We carry out the process of division by means of the following steps:
`text (Step 1 : )` We write the dividend `x + 3x^2 – 1` and the divisor `1 + x` in the standard form, i.e., after arranging the terms in the descending order of their degrees. So, the dividend is `3x^2 + x –1` and divisor is `x + 1`.
`text (Step 2 : )` We divide the first term of the dividend by the first term of the divisor, i.e., we divide `(3x^2)/x =3x` = first term of quotient of the quotient.
`text (Step 3 : )` We multiply the divisor by the first term of the quotient, and subtract this product from
the dividend, i.e., we multiply `x + 1 `by `3x` and subtract the product `3x^2 + 3x` from the dividend `3x^2 + x – 1`. This gives us the remainder as `–2x – 1` .
`text (Step 4 : )` We treat the remainder `–2x – 1` as the new dividend. The divisor remains the same. We repeat Step 2 to get the
next term of the quotient, i.e., we divide `(-2x)/x = -2` the first term `– 2x` of the (new) dividend by the first term `x` of the divisor and obtain = second term of quotient `– 2`. Thus, `– 2` is the second term in the quotient.
`text (Step 5 : )` We multiply the divisor by the second term of the quotient and subtract the product from the dividend. That is, we multiply `x + 1` by `– 2` and subtract the product `– 2x – 2` from the dividend `– 2x – 1`. This gives us` 1` as the remainder.
This process continues till the remainder is 0 or the degree of the new dividend is less
than the degree of the divisor. At this stage, this new dividend becomes the remainder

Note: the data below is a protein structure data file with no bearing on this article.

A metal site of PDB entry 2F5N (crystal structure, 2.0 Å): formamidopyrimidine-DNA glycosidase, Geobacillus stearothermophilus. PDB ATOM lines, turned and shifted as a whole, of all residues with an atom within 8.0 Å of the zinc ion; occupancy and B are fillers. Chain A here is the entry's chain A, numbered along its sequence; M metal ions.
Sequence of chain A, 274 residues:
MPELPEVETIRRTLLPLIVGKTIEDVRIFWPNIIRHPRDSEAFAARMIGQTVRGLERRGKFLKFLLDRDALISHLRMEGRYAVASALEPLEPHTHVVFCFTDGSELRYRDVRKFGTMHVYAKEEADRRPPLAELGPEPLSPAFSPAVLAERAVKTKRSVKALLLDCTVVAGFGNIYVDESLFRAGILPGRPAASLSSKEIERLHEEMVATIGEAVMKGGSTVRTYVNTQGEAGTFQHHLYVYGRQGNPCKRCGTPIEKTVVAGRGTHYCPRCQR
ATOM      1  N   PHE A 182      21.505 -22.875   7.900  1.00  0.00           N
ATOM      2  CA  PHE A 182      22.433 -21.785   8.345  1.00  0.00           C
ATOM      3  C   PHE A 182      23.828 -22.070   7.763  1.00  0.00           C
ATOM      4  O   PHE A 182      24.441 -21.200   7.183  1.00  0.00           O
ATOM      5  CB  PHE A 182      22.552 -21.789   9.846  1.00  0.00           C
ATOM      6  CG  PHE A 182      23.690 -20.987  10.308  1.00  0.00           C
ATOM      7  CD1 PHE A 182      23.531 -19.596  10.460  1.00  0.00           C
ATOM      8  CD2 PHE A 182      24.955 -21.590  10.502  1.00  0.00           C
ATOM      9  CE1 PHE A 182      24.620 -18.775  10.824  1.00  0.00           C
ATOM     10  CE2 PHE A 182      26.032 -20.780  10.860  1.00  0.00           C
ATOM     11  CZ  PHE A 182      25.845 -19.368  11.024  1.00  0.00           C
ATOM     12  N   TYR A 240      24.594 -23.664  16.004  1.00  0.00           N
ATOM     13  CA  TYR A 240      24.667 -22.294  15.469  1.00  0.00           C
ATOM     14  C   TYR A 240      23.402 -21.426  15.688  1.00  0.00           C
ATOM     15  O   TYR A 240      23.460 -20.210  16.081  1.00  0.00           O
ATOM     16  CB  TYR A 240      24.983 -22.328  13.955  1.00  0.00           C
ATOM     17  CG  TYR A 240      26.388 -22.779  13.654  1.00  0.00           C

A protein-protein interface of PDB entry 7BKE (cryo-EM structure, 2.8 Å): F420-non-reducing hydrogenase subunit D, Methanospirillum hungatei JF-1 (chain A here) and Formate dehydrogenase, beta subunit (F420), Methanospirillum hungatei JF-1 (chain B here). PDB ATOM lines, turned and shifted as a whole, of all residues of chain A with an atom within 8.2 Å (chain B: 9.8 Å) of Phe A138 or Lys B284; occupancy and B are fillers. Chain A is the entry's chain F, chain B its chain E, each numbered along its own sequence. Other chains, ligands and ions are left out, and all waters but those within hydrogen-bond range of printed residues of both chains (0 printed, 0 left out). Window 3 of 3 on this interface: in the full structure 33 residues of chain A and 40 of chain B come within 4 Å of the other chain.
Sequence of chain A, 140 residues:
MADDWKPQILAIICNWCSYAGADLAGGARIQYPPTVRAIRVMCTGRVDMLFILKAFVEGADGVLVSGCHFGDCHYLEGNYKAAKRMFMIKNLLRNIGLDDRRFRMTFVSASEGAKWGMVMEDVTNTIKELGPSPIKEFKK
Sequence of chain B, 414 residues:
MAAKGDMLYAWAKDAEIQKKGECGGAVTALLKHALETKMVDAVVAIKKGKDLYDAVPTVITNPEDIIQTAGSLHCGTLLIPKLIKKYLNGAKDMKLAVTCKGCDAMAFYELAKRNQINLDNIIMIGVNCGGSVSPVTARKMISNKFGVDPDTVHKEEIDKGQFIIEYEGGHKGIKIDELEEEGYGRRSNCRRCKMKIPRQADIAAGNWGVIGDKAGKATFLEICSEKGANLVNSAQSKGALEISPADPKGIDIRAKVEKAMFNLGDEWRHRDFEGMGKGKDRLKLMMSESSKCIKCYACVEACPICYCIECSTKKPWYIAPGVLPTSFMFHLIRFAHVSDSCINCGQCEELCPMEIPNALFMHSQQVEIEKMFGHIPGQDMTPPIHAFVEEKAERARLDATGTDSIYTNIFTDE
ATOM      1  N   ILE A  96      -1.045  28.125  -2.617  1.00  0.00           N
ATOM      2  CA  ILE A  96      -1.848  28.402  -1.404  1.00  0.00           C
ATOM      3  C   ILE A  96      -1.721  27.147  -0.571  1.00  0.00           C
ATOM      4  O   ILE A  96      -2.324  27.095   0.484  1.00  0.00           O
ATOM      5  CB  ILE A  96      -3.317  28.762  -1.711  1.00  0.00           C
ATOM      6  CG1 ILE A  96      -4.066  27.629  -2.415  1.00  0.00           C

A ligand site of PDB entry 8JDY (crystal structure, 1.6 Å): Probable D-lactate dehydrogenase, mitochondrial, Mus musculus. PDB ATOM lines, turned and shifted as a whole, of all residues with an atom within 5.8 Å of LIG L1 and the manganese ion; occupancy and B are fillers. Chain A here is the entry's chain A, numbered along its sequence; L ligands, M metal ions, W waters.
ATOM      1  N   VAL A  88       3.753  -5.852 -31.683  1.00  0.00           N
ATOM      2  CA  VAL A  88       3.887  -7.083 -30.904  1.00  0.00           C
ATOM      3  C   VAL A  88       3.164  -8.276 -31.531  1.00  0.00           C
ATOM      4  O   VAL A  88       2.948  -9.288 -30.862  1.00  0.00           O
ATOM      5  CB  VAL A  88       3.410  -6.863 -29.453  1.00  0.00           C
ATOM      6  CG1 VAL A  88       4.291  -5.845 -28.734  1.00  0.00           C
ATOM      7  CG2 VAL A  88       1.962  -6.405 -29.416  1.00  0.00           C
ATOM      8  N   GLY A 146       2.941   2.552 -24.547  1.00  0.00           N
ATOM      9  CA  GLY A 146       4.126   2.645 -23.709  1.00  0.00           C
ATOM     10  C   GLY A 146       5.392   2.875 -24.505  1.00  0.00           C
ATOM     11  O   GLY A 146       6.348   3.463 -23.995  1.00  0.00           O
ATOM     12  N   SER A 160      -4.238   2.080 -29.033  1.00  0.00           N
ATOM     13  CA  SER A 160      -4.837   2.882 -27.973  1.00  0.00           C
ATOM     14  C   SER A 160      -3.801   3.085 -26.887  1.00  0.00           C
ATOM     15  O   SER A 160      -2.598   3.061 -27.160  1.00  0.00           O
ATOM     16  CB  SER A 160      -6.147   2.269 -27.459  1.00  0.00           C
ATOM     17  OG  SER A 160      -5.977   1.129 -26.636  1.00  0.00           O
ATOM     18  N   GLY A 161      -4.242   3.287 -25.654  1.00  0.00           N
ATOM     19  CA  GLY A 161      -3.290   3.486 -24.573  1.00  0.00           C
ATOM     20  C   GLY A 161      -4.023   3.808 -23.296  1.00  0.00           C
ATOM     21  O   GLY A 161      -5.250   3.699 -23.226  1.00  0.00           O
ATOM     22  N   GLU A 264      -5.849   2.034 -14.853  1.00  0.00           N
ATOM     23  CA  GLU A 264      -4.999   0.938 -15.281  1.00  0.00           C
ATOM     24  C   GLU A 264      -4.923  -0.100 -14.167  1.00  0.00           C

and the sum of the quotients gives us the whole quotient.
`text (Step 6 : )` Thus, the quotient in full is `3x – 2` and the remainder is `1`.
Let us look at what we have done in the process above as a whole:
Notice that `3x^2 + x – 1 = (x + 1) (3x – 2) + 1`
i.e.,`text ( Dividend ) = ( text (Divisor) × text (Quotient ) ) + text ( Remainder)`
In general, if `p(x)` and `g(x)` are two polynomials such that degree of `p(x) ≥` degree of
`g(x)` and `g(x) ≠ 0`, then we can find polynomials `q(x)` and `r(x)` such that:
`p(x) = g(x)q(x) + r(x)`,
where `r(x) = 0` or degree of `r(x) <` degree of `g(x)`. Here we say that `p(x)` divided by
`g(x)`, gives `q(x)` as quotient and `r(x)` as remainder.
In the example above, the divisor was a linear polynomial. In such a situation, let us
see if there is any link between the remainder and certain values of the dividend.
In `p(x) = 3x^2 + x – 1`, if we replace `x` by `–1`, we have
`p(–1) = 3(–1)^2 + (–1) –1 = 1`
So, the remainder obtained on dividing `p(x) = 3x^2 + x – 1` by `x + 1` is the same as the
value of the polynomial `p(x)` at the zero of the polynomial `x + 1`, i.e., `–1`.
Let us consider some more examples.